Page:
Rheumatic fever natural history, complications, and prognosis

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Editor-In-Chief: C. Michael Gibson, M.S., M.D. [1]; Lance Christiansen, D.O.; Associate Editor(s)-in-Chief: Cafer Zorkun, M.D., Ph.D. [2]; Varun Kumar, M.B.B.S. [3]; Anthony Gallo, B.S. [4]


If left untreated, patients with rheumatic fever may progress to develop arrhythmias, systemic emboli, and endocarditis, which may lead to cardiac failure. Common complications of rheumatic fever include mitral/aortic valve stenosis, carditis, and stroke. Prognosis is generally poor if left untreated.

Natural History, Complications, and Prognosis

Natural History

If left untreated, rheumatic fever may cause valvular diseases including stenosis, regurgitation of mitral/aortic valves and myocarditis. This may lead to decreased cardiac output, pulmonary edema, and ultimately cardiac failure. If an individual develops rheumatic fever, they will develop an increased sensitization to Streptococcus pyogenes autoantigens. Future infection will likely cause an elevated, autoimmunological response and a more severe case of rheumatic fever will develop.

It is estimated that the recurrence rate of rheumatic fever is decreased by about 85% by providing prophylactic penicillin therapy. Recurrence rate of 0.2/patient/year follow-up was noted among those not receiving regular treatment.[1]


Complications to rheumatic fever include:[1][2][3]


For cases without carditis, the prognosis is excellent, demonstrating no residual heart disease. In cases with preexisting or developing heart disease, the prognosis is poor, leading to mortality.[4]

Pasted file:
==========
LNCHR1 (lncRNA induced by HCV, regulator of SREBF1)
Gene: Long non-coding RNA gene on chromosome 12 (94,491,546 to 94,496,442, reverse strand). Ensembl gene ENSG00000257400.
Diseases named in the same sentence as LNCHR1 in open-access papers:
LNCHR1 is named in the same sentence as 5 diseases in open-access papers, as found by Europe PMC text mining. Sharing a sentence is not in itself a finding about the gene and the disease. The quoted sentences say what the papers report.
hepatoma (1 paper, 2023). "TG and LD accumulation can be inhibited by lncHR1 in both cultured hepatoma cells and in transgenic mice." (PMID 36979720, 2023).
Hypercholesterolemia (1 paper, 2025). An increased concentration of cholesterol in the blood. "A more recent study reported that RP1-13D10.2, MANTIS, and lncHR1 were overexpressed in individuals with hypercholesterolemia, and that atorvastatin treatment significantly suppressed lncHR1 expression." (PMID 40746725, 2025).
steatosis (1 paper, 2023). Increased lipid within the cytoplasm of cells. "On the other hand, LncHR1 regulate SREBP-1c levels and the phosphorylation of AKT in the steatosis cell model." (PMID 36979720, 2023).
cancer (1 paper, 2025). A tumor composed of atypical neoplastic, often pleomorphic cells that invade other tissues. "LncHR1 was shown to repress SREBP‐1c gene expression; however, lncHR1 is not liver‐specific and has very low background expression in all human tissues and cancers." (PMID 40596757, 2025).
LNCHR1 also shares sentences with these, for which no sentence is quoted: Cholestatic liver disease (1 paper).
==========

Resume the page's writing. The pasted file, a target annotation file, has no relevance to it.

1. 1.0 1.1 Majeed HA, Yousof AM, Khuffash FA, Yusuf AR, Farwana S, Khan N (1986). "The natural history of acute rheumatic fever in Kuwait: a prospective six year follow-up report". J Chronic Dis. 39 (5): 361–9. PMID 3700577.
  2. Garg N, Kandpal B, Garg N, Tewari S, Kapoor A, Goel P; et al. (2005). "Characteristics of infective endocarditis in a developing country-clinical profile and outcome in 192 Indian patients, 1992-2001". Int J Cardiol. 98 (2): 253–60. doi:10.1016/j.ijcard.2003.10.043. PMID 15686775.
  3. Carapetis JR, Steer AC, Mulholland EK, Weber M (2005). "The global burden of group A streptococcal diseases". Lancet Infect Dis. 5 (11): 685–94. doi:10.1016/S1473-3099(05)70267-X. PMID 16253886.
  4. The Natural History of Rheumatic Fever and Rheumatic Heart Disease, Rheumatic Fever Working Party of the Medical Research Council of Great Britain and the American Heart Association (1965). http://circ.ahajournals.org/content/32/3/457 Accessed on October 12, 2015